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Broken windows give a clear view of Haider Hassan cleaning up debris from a bomb explosion that rocked his home in Baghdad’s Ghazaliya neighborhood. A man who was living in the home illegally is thought to have planted the bomb because he was mad Hassan’s family.

Broken windows give a clear view of Haider Hassan cleaning up debris from a bomb explosion that rocked his home in Baghdad’s Ghazaliya neighborhood. A man who was living in the home illegally is thought to have planted the bomb because he was mad Hassan’s family. (James Warden/S&S)

BAGHDAD — As bombs go, it was a small one — only about five pounds of homemade explosive.

Ali Hassan Ali, a man in the home that was targeted, says the bomb was the width of his palm and a little bit longer than his hand. It was black and it was ticking.

Such bombs are usually only intended to scare the families moving back in, but this one did its share of damage. The explosion warped the metal on the bottom of the front gate and shattered all the glass in the kitchen. Haider Hassan, the son of one of the men in the home, cleaned the debris while U.S. soldiers collected information. Haider cut his finger on the broken glass.

It was the only blood the attacker drew.

Ali, Hassan and their relatives just moved back to Baghdad’s Ghazaliya neighborhood. The area has been getting safer for those who fled the area’s sectarian violence — especially Shiites in this Sunni-dominated neighborhood.

This Tuesday night, though, someone attacked the family. Soldiers from Troop A, 1st Squadron, 75th Cavalry Regiment tried to make sense of it.

The suspect used to live there illegally — a squatter. Neighbors saw his car in the area just before the explosion.

The man’s family lived next door to the damaged home, close enough for the husbands to trade barbecue tips in a more peaceful world.

The soldiers wandered over and found a home filled with wary women and children torn between their mothers’ suspicion and their own curiosity. Young boys played with some soldiers while other soldiers interrogated the mothers.

The suspect was at another relative’s home, but the women confirmed that his car matched the one seen when the bomb exploded. They glared at 1st Lt. Mark Gerasimas, the platoon leader, when he asked for photos of the man.

The lieutenant was in no mood to play. He told the women to hand over a photo or his men would search for photos.

One young woman rushed to grab a photo album and eventually pointed to a wedding photo. Gerasimas softened and asked them for something different. It made him feel bad to take their wedding photos, he explained later.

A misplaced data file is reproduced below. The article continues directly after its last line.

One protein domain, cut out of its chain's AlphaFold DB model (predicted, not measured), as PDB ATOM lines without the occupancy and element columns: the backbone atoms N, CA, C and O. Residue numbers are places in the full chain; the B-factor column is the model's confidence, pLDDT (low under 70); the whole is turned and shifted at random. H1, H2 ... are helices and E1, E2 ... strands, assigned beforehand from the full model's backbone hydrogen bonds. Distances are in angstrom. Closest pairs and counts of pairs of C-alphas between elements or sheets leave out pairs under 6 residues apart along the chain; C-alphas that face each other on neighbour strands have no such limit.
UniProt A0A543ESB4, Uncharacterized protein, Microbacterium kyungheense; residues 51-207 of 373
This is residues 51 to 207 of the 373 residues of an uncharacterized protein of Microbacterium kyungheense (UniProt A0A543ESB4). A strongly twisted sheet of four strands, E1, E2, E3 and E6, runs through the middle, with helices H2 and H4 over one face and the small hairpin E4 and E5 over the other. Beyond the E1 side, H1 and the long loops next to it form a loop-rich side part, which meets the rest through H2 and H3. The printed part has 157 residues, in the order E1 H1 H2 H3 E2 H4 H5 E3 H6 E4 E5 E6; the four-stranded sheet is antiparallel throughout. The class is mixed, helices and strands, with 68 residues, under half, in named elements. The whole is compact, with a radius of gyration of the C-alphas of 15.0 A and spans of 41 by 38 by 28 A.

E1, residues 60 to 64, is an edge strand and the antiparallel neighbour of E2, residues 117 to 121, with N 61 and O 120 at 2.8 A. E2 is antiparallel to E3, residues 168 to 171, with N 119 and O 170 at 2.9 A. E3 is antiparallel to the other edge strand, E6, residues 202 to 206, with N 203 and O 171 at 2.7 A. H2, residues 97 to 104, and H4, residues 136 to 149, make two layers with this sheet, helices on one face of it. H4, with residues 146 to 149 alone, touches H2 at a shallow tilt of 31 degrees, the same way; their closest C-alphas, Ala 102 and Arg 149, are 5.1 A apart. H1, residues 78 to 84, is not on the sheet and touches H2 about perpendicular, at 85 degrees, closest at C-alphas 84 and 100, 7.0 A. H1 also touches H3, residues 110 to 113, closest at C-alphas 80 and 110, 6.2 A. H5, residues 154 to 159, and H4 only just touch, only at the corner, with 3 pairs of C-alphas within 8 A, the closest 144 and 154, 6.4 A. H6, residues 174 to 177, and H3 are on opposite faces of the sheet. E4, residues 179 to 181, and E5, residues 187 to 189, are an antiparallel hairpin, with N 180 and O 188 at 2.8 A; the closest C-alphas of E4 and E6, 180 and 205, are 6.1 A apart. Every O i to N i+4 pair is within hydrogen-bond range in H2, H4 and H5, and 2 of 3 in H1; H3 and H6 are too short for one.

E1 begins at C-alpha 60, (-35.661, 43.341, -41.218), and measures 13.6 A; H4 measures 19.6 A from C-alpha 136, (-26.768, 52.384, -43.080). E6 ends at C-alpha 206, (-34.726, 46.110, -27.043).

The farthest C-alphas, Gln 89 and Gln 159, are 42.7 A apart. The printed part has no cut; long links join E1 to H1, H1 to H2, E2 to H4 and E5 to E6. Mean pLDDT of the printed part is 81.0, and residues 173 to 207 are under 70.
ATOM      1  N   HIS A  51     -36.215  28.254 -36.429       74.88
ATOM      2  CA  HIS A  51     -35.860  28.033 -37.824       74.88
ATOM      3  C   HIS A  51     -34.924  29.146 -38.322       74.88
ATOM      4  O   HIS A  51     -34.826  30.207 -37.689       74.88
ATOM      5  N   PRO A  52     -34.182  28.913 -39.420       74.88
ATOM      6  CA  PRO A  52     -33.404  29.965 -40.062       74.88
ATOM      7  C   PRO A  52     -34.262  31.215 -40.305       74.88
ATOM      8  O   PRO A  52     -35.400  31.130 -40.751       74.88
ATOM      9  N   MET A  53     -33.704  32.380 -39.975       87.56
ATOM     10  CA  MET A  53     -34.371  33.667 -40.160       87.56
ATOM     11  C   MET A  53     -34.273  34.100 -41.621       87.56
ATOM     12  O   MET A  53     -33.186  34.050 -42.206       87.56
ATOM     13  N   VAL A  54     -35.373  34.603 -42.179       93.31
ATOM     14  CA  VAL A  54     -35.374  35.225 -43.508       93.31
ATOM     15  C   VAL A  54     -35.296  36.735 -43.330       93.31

When she found a suitable photo, the girl who fetched the album asked if she could cut her husband out of it so she could keep his part of the photo. The lieutenant agreed even though the interpreter warned him that it could be important.

The women weren’t squatters, but they didn’t own the home either.

Because of their alleged connection to the bombing, the Iraqi Army wanted the women out by 10 a.m. the next day.

The home, like the one next door, wouldn’t pass the most corrupt inspection in the states, but the women tearfully protested the decision to the Americans. They were just women and all their men were gone, they said. The house was Spartan; the women sat on mats instead of furniture. But they said there was no way they could pack up their few goods by the next day.

Gerasimas wasn’t thrilled with the Iraqi Army’s verdict, but he couldn’t override the Iraqi major who gave the order, because the Iraqi Army manages resettlement.

"That’s not my decision," Gerasimas told the women.

"I don’t kick people out of their homes. That’s not what I do."

At last, he agreed to talk with the major on behalf of the women. He couched his opinion in layers of deference, explaining that he couldn’t tell the major what to do.

But beneath it all, the message was clear: He wouldn’t kick out the women and he’d like the major to talk to them himself if that was still his decision.

The major shrugged, and gave the women all of Wednesday to leave.

It was already after 9 p.m., but the platoon still had a busy night ahead.

Someone claiming to be "Mohammad’s Army" had left a threatening letter with a woman a few streets over.

The lieutenant eventually learned that many of the Shiites on that same street received similar letters.

"There’s no Shia in Ghazaliyah," a letter to an elderly man read. "We’re going to cut your heads off."

Gerasimas had seen enough as it was. He looked at the mangled gate, the broken glass, and shook his head at the senselessness of all the violence.

"This is pointless," he said. "It doesn’t accomplish anything."


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